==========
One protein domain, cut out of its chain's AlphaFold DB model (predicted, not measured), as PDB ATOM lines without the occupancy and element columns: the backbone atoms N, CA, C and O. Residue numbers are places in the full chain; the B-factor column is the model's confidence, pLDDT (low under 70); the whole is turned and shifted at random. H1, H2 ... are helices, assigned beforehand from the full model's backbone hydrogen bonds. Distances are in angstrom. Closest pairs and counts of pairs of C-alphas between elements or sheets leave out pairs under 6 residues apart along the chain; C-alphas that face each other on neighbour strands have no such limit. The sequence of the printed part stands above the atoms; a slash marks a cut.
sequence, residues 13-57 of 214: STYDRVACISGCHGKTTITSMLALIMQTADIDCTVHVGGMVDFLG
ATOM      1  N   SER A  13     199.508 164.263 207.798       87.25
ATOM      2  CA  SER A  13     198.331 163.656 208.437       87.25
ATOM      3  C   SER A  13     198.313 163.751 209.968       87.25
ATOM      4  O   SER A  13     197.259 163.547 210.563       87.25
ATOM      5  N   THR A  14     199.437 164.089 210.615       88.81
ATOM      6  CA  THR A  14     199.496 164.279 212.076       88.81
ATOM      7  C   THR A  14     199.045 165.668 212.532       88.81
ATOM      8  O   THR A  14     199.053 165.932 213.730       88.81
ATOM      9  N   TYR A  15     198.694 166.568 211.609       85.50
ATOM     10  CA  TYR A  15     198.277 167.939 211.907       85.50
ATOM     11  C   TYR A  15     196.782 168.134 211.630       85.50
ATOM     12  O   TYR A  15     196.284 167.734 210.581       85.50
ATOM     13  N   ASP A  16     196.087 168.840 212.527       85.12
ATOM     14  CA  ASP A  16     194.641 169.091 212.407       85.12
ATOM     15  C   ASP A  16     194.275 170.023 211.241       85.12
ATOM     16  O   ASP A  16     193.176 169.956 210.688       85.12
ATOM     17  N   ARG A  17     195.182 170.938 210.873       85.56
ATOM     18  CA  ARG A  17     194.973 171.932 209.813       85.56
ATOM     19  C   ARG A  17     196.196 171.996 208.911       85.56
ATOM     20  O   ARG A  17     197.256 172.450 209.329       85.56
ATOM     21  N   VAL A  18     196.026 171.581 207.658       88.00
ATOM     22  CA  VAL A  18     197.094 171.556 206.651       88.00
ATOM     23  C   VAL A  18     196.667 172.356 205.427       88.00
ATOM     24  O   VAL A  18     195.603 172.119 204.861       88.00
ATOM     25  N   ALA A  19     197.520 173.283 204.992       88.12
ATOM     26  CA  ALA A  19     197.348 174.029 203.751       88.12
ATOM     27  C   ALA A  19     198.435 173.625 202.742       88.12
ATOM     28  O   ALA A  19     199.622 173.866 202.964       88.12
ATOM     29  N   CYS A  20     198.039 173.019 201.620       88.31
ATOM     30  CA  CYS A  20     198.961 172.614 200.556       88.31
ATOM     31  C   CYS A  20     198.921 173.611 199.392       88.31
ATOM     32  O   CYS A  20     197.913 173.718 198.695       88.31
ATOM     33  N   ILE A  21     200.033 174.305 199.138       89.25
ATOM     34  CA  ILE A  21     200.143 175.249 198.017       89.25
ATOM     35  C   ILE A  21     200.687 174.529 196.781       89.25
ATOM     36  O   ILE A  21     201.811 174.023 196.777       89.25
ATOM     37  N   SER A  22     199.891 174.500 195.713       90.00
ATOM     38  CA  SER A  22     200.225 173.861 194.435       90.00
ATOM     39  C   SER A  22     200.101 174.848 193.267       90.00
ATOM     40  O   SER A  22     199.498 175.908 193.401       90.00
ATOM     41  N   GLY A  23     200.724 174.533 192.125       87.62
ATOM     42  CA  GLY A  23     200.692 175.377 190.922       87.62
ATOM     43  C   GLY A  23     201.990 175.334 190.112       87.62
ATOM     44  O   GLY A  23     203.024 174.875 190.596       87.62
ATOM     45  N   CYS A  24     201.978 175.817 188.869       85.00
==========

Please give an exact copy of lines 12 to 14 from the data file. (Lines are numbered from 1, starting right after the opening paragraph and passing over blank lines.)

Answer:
ATOM     11  C   TYR A  15     196.782 168.134 211.630       85.50
ATOM     12  O   TYR A  15     196.284 167.734 210.581       85.50
ATOM     13  N   ASP A  16     196.087 168.840 212.527       85.12